Inulin prebiotic may improve appetite regulation & decrease food intake in obese kids

By Stephen DANIELLS

- Last updated on GMT

Inulin prebiotic may improve appetite regulation & decrease food intake in obese kids

Related tags: Obesity

Daily supplements of Beneo’s Orafti Synergy1 chicory root fiber may support healthy weight management in overweight and obese kids by improving appetite regulation and decreasing food intake, says a study from Calgary University in Canada.

Prebiotic supplements were associated with increases in the abundance of Bifidobacteria in the guts of overweight and obese kids, and a trend to reduced trunk body fat compared to placebo was observed, according to data presented at the American Society for Nutrition’s Scientific Sessions at Experimental Biology 2015 and published in the FASEB Journal​.

Reductions were also observed in waist circumference and insulin levels, reported the researchers, but the results did not reach statistical significance.

Commenting on the findings, Anke Sentko, VP of regulatory affairs and nutrition communication at Beneo said: “We know that chicory root fibers help people eat less. It is great to see that OraftiSynergy1 has the potential to contribute to the obesity fight – for adults and in particular, for children.

“Because the taste of chicory fiber is pleasant and can be easily integrated into daily eating, we feel that it is a good option to support healthy weight management.” 

Gut health and weight

The study adds to emerging body of science supporting the effects of gut microflora on metabolic factors and obesity.

Earlier studies have elucidated that microbial populations in the gut are different between obese and lean people, and that when the obese people lost weight their microflora reverted back to that observed in a lean person, suggesting that obesity may have a microbial component (Nature​, Vol. 444, pp. 1022-1023, 1027-1031).

Therefore, by modifying the gut microbiota using prebiotics or probiotics may offer consumers an option to manage their weight and waist size.

Study details

The new study, led by Prof Raylene Reimer, involved 42 overweight and obese children between the ages of 7 to 12 years. The children were randomly assigned to receive either 8 g daily of OraftiSynergy1 supplementation or placebo for 16 weeks.

Results showed that the prebiotic group displayed significantly higher ratings in their feeling of fullness and satisfaction and lower prospective food consumption, compared to placebo. The researchers also found that satiety was significantly higher with the fiber supplementation.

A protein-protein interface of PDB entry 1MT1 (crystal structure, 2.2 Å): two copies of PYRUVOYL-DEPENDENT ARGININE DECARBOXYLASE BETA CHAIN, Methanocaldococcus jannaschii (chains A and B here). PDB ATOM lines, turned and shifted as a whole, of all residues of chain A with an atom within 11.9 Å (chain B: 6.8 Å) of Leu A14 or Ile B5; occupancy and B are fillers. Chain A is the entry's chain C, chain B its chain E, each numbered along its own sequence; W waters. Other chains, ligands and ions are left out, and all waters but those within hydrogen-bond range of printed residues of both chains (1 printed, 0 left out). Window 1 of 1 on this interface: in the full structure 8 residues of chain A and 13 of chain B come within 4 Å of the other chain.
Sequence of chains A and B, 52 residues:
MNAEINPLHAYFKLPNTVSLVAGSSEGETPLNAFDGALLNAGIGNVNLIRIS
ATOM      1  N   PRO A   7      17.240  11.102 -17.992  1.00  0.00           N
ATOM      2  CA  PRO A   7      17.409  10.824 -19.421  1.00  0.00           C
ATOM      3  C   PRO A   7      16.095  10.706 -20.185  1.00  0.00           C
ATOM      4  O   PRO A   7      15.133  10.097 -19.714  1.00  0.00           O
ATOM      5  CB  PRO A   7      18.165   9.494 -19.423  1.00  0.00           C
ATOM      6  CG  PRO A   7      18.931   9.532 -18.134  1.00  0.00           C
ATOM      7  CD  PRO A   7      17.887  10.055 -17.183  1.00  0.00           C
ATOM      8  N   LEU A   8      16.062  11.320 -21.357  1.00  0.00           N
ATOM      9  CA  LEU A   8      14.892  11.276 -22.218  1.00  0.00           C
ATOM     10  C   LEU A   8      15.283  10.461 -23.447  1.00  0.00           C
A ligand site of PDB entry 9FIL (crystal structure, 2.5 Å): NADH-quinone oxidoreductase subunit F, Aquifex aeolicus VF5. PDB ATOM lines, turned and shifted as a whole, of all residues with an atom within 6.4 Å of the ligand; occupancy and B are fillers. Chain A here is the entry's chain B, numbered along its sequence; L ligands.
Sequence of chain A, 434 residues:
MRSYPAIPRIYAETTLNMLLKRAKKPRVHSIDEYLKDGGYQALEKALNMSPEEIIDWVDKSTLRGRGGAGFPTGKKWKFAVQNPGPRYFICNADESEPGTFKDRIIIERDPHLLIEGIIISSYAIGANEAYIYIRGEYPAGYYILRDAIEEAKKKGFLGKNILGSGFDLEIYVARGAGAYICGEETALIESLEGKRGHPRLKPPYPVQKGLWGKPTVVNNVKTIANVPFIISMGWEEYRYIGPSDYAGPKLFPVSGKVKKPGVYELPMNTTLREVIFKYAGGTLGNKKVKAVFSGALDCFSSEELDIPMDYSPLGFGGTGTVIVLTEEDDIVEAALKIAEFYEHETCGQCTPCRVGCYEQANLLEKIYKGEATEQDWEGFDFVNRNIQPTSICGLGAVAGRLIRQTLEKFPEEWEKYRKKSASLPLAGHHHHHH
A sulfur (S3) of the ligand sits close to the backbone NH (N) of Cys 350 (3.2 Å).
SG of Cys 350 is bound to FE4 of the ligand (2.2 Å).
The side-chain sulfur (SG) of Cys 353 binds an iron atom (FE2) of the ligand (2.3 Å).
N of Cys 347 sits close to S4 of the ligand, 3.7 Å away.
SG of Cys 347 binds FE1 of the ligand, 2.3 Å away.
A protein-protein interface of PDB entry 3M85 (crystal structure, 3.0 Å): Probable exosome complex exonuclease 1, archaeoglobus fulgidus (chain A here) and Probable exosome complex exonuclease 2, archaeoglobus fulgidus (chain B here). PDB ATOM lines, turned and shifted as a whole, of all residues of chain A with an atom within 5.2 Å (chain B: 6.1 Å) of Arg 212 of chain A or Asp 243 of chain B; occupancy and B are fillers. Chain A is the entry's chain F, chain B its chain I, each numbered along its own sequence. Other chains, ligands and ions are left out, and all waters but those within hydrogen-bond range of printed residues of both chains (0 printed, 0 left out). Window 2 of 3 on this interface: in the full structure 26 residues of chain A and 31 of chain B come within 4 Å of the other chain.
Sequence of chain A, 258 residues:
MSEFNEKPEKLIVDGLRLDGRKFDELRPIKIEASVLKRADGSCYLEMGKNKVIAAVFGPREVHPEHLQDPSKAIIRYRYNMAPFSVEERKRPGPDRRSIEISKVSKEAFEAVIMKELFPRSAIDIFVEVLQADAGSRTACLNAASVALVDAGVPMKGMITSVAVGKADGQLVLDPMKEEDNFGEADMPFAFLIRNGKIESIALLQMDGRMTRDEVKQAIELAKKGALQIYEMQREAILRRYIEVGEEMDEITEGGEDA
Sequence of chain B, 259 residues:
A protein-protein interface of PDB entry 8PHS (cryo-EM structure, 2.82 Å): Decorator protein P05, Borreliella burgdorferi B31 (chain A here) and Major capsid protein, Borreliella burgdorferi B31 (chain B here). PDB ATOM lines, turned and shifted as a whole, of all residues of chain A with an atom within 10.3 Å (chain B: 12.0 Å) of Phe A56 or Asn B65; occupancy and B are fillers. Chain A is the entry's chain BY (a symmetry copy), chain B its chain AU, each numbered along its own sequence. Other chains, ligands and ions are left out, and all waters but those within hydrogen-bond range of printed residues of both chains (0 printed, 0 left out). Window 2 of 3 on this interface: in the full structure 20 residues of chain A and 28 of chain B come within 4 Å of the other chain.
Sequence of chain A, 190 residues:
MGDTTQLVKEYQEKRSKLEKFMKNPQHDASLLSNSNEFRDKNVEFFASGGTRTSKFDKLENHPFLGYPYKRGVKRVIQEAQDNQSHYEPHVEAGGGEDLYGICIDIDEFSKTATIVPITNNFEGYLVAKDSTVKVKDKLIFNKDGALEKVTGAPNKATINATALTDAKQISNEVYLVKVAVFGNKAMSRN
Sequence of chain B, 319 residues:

In addition, BMI z-scores were significantly reduced in the prebiotic chicory fiber group, but not in the placebo group, said the researchers.

The potential mechanism of action involves the fiber’s specific fermentation properties and the cross-talk with the brain via the gut-brain axis. Short chain fatty acids formed during fermentation positively influence satiety regulation in the brain, reducing appetite and subsequent food intake.

Data from an earlier study in children indicated that the inulin prebiotic may help avoid undesirable weight gain during pubertal growth. This one-year study was conducted by the USDA/ARS Children’s Nutrition Research Center, and Texas Children’s Hospital in Houston and found that children between the ages of 9 to 13 years who received 8 g daily of prebiotic (OraftiSynergy1) showed a less excessive body weight development and less body fat, in comparison with children in the control group receiving maltodextrin (a sweet starch-type product).

The study was funded by a grant from the BMO Financial Group, Alberta Children’s Hospital Research Institute and Canadian Institutes of Health Research (CIHR).

Sources: FASEB Journal
April 2015, Volume 29:276.6
“Effect of Prebiotic Fiber-Induced Changes in Gut Microbiota on Adiposity in Obese and Overweight Children”
Authors: A. Nicolucci, M. Hume, R. Reimer

FASEB Journal
April 2015, Volume 29:597.3
“Prebiotic Fiber Consumption Decreases Energy Intake in Overweight and Obese Children”
Authors: M. Hume, A. Nicolucci, R. Reimer

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